Our present king, Bhumibol Adulyadej, donated the glass tip on the golden lotus petals at the top of the pagoda in the Lanna Chiangsaen design. When the main Wiharn or chapel’s renovation was completed 40 years ago, the king presided over the installation of the golden Buddha image.

In the north direction from the golden Pagoda, it is a smaller Wiharn.

As visitors walk through the rectangular shaped terrace around the main chapel and pagoda, they will see no fewer than 47 wall paintings.These murals illustrate the lives of Buddha and the Jataka(Shadok) tales of Buddha’s past lives before he reached the state of Nirvana. Although he lived many lives, it is the ten immediately preceding his birth that are most important to Thai Buddhists.

Within the pavilions are living quarters and a school for monks. Novices are sent here to study the teachings of the Lord Buddha, and to be educated in broadly the same subjects as are taught in every other school in the country.

At the east side, there is a wooden Wiharn. Keep walking toword antichockwise, there are many small bells. It is believed that good luck will come to the visitor who strikes the series of bells to be found here. A white balustrade surrounds the main deck, providing excellent views of the surrounding countryside. There is a small museum containing ancient relics and photographs. Walking to the westside, there is a snack bar and souvenir shop. Opposite between the the snack bar and the souvenir shop, it is Bhote or Pra Ubosote where all ordination services and prayers take place.

A Ceylonese monk, Sumana, came to spread Theravada Buddhism to the people of the Srisajjanalai and Sukothai kingdoms. He dreamt that the supreme being appeared before him and urged him to unearth the Buddha’s relic at the site of the pagoda’s ruins.He took the relic to the king of Srisajjanalai who was delighted, and ordered that a special mansion be erected for the relic’s safekeeping. Sumana was then invited to show the relic to the king of Sukothai, but when no miracle followed the king doubted the authenticity of the relic and told Sumana to take it away with him. As a devoted Buddhist, King Gue Na sent a delegation to Sukothai to invite Sumana to Chiang Mai. The monk traveled to northern Thailand, stopping at Lumpoon, where he stayed for two years. On arrival in Chiang Mai, he stayed at Wat Boobparaam, or Wat Suan Dawg, and discussed the building of a sacred pagoda to house the relic. When he removed the relic from its packaging, he found that it had split into two pieces. They decided that one piece should be housed at Wat Suandawg, and the other would be housed in a special place.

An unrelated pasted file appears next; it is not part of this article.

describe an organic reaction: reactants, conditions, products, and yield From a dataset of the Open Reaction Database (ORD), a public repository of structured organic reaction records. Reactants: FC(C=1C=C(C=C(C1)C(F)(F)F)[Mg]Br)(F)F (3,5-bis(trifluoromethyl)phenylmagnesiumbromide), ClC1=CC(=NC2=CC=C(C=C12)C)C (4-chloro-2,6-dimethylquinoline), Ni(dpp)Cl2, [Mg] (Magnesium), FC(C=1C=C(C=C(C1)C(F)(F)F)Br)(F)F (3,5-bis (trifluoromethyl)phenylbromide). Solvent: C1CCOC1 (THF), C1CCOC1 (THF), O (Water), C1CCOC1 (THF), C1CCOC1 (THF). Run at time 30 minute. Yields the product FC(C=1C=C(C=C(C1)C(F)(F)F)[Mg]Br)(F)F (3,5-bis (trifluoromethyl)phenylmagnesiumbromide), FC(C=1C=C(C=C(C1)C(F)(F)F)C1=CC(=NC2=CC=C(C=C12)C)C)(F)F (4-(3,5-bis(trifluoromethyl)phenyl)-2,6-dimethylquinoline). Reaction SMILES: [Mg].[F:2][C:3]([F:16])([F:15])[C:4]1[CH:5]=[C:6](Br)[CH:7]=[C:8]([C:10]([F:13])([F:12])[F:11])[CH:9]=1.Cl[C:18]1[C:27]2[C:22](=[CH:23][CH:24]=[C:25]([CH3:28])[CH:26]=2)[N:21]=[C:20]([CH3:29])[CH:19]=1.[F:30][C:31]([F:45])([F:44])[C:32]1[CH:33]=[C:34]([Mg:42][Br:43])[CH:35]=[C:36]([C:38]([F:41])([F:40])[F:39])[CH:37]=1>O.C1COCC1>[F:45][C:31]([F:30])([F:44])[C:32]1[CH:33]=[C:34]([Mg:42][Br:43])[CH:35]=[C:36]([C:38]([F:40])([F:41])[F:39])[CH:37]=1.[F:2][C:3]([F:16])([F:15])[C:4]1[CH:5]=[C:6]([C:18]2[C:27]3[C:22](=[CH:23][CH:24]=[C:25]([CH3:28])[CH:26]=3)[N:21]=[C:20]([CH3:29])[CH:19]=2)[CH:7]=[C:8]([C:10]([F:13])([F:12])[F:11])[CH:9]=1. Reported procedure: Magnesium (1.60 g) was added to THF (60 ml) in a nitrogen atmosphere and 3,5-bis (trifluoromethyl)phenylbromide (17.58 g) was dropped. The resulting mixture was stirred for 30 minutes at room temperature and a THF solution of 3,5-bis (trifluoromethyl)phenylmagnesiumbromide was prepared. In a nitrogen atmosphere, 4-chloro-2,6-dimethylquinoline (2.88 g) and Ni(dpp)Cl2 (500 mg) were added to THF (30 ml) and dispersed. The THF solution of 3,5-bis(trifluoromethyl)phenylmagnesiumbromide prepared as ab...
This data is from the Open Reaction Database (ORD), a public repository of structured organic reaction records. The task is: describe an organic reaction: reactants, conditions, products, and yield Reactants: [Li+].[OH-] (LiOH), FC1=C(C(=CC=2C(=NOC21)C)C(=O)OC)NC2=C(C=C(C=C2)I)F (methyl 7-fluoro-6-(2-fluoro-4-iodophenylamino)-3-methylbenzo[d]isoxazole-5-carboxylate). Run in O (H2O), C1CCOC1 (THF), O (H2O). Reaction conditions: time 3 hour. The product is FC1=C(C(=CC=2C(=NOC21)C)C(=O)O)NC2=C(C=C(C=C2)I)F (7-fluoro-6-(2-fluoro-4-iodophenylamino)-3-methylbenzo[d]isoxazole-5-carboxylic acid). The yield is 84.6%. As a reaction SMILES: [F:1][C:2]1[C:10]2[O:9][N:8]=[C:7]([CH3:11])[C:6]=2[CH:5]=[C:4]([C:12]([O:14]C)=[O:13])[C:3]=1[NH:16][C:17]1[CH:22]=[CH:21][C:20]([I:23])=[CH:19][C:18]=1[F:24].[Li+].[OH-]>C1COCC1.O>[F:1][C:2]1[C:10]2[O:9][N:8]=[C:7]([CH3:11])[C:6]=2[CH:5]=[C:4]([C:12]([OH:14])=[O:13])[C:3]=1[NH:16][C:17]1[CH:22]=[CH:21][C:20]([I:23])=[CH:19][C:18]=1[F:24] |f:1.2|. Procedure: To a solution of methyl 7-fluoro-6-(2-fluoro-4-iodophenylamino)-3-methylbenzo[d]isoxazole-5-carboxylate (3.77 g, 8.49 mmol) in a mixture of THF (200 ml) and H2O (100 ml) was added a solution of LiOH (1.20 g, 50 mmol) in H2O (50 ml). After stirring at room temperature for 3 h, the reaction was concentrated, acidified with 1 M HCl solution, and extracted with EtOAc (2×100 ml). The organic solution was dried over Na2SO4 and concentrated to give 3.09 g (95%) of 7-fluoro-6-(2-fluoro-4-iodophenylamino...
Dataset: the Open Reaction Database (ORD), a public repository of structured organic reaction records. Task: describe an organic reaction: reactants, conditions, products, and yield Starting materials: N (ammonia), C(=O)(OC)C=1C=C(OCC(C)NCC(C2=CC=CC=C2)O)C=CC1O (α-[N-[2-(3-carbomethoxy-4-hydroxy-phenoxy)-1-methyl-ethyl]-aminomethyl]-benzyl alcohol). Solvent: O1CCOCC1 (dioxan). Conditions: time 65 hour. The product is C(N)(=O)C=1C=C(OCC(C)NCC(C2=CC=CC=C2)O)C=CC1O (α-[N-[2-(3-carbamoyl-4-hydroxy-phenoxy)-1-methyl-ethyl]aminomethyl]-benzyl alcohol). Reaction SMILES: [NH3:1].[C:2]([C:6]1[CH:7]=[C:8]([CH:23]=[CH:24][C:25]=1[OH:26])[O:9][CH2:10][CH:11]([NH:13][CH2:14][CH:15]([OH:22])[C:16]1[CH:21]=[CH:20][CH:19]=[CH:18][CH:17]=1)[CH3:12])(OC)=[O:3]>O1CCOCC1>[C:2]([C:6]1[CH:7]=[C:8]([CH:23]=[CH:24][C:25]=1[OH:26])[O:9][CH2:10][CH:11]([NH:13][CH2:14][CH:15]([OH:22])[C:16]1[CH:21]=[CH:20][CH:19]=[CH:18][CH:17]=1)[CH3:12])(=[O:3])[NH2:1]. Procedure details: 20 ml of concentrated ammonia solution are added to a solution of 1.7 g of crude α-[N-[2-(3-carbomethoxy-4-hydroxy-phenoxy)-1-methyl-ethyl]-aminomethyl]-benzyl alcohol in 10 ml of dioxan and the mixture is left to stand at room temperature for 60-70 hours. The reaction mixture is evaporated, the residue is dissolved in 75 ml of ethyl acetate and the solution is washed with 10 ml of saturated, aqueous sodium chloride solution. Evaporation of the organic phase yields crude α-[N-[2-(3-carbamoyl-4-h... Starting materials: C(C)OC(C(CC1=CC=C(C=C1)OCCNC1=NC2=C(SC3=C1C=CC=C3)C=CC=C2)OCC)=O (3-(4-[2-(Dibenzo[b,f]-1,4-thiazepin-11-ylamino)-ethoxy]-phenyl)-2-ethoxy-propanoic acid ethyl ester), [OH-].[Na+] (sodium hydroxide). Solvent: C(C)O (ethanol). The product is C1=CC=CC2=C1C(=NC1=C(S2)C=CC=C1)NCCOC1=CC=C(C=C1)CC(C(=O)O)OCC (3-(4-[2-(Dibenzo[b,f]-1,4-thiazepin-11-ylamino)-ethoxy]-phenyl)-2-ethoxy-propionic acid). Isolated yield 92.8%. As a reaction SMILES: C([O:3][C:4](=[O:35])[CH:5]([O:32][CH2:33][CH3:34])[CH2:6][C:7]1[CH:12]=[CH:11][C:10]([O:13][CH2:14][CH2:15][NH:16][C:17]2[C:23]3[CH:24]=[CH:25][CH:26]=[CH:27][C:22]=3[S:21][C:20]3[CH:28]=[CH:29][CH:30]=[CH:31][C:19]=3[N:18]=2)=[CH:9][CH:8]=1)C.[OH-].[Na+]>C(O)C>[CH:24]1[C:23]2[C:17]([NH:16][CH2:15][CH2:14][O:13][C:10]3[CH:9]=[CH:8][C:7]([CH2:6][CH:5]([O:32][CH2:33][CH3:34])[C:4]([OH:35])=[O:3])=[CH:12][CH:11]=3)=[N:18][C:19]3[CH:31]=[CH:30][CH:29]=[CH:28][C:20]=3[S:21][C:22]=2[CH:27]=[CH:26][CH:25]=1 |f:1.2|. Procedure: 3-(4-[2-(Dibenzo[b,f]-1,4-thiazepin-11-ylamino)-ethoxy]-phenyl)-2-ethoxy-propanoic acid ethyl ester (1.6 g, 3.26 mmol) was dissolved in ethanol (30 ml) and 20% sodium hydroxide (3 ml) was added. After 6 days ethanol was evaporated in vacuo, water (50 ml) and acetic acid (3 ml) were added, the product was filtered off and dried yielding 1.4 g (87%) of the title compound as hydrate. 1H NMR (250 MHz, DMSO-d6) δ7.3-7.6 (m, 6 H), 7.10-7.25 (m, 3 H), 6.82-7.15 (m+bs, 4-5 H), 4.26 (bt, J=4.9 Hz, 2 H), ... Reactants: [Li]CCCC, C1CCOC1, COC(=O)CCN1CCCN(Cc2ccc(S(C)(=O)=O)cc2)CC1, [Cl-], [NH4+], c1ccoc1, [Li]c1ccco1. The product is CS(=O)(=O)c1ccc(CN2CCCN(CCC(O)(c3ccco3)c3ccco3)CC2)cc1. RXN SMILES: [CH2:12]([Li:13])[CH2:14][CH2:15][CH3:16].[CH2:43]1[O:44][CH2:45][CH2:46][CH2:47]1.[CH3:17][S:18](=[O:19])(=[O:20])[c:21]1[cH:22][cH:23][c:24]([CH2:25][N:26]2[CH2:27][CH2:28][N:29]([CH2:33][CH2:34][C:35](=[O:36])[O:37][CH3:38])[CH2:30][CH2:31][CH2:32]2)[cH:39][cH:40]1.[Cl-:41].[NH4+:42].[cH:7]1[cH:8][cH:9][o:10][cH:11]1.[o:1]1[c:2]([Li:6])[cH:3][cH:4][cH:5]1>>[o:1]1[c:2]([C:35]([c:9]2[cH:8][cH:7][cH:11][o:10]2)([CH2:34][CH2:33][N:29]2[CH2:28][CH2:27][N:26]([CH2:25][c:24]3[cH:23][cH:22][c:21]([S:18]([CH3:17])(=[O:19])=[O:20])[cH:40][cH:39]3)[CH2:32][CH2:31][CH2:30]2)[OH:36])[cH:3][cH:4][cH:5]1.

Legend has it that the site of the temple was chosen in a most unusual way. King Geu Na ordered that a relic of the holy Buddha was strapped to the back of a sacred white elephant, and the beast was turned loose. After crashing its way up the densely forested mountainside, the elephant stopped just short of the summit of Doi Suthep, trumpeted its last breath and fell dead to the ground.

The king ordered that a golden pagoda be built where the elephant lay, and the Buddha relic to be housed therein. The wat was then constructed around the golden chedi.

Indeed, the more hardy visitors, having reached the top of the Naga staircase, will find a memorial to the sacred white elephant to their left.

Later, in the reign of King Phra Muang Ketklao in 1552, the structure was heightened and modified to its present state.

The multi-faceted chedi is in the shape of a bell, in unique Lanna style.
The temple has withstood two earthquakes, suffering minor damage in the first and more serious devastation during the second, leading to extensive repairs being carried out. Owing to the vast amount of daily visitors to the temple, structural work has been completed to strengthen and support the grand terrace.

During the construction of the road up to the Temple of the Holy Relic, the builder monk, Kruba Sriwichai, created several temples along the route. From the bottom of the hill, where a memorial to this most revered monk is to be found on the left hand side, if the visitor travels but a short way he will find Wat Sisoda; one of three temples built to signify the attainment of enlightenment in stages, with the hilltop shrine of the holy relic representing the ultimate goal of Nirvana.

Wat Sakithakha and wat Anakha, sadly, did not survive; only Wat Sisoda remains there today.

People living in northern Siam, as it was then, firmly believed that the Lord Buddha’s holy relic was on Doi Suthep. In the beginning, shrines were built in city centres in accordance with the Central region’s Wat Mahathart as the mythological hill of Semeru, the epicenter of the universe.

Both beliefs were reconciled by animistic people who, in a later period, embraced Buddhism. Wat Phra Thart Doi Suthep is believed to be the model for similar places of worship built in hilltops throughout Northern Thailand.